Let's be responsible citizens! Contesting the agenda of a sponsored call-in radio programme
Alastair Fraser (Centre of Governance and Human Rights, University of Cambridge)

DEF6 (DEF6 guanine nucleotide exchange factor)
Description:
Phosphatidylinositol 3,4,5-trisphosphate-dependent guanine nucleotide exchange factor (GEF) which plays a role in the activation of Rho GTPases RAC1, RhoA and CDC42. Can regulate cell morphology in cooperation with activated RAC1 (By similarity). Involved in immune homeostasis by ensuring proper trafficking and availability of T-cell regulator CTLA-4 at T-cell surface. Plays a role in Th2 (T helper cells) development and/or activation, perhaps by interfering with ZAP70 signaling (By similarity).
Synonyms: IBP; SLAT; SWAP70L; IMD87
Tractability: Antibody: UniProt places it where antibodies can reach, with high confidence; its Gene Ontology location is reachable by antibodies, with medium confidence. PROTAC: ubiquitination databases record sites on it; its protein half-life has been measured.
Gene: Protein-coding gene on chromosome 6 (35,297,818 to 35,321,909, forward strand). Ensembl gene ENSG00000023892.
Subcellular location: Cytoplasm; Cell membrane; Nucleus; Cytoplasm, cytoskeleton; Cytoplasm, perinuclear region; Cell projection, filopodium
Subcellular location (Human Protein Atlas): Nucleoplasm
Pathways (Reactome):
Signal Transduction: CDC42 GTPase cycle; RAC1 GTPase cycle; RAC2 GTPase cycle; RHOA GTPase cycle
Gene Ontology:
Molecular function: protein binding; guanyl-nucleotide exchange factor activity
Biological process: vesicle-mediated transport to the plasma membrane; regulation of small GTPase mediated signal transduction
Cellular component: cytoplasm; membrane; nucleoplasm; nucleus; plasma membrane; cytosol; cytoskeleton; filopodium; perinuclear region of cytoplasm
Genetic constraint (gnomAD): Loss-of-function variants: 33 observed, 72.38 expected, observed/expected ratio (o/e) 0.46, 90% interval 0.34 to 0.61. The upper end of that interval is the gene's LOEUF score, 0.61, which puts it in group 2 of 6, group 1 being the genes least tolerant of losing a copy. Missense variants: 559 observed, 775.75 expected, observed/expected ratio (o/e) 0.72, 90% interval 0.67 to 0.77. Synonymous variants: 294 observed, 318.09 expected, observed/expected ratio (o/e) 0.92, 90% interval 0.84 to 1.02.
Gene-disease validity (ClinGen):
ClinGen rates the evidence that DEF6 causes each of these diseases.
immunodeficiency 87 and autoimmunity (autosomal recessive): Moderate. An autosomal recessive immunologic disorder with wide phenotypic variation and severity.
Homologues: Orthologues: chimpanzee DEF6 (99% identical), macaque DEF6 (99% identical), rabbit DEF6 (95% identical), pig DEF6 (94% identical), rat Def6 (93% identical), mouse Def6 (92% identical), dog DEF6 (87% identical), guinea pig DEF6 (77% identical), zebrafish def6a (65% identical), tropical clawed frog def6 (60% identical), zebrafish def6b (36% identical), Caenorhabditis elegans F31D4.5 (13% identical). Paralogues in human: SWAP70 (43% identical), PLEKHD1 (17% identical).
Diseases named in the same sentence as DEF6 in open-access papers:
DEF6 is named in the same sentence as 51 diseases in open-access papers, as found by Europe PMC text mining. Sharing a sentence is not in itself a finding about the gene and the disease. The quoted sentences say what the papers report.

This working paper considers in detail how the hosts of and listeners to one call-in radio programme in Zambia were influenced by, resisted and co-opted the agendas of the sponsor that paid for its production. It develops a detailed case-study covering fifteen episodes of, ‘Let’s Be Responsible Citizens’, broadcast on Phoenix FM in Lusaka in late 2011 and right through 2012. It shows how the original aspirations of the show’s sponsor, Lusaka City Council, can be understood in terms of nurturing popular subjectivities that might enable the state to impose market solutions to the provision of social goods. The Council hoped that this might in turn have enabled them to survey and bring a particular kind of order to the unruly spaces of the capital city. The Council also aimed to evangelise a model of city governance that shifts power away from the dense networks of representative political structures that exist in the city towards consensus-oriented, technocratic modes of assessing social needs and distributing resources. However, the programme struggled to attract audience participation in episodes framed in these ways and, in accepting that they needed to bring the show closer to the concerns of the listeners, the Council enabled the host and callers to ‘Let’s Be Responsible Citizens’ to subvert the show’s original intentions. Negotiations over the show’s agenda provide a window on how debates about political accountability, legitimate authority and who has the responsibility to meet social needs play out in increasingly media-saturated societies.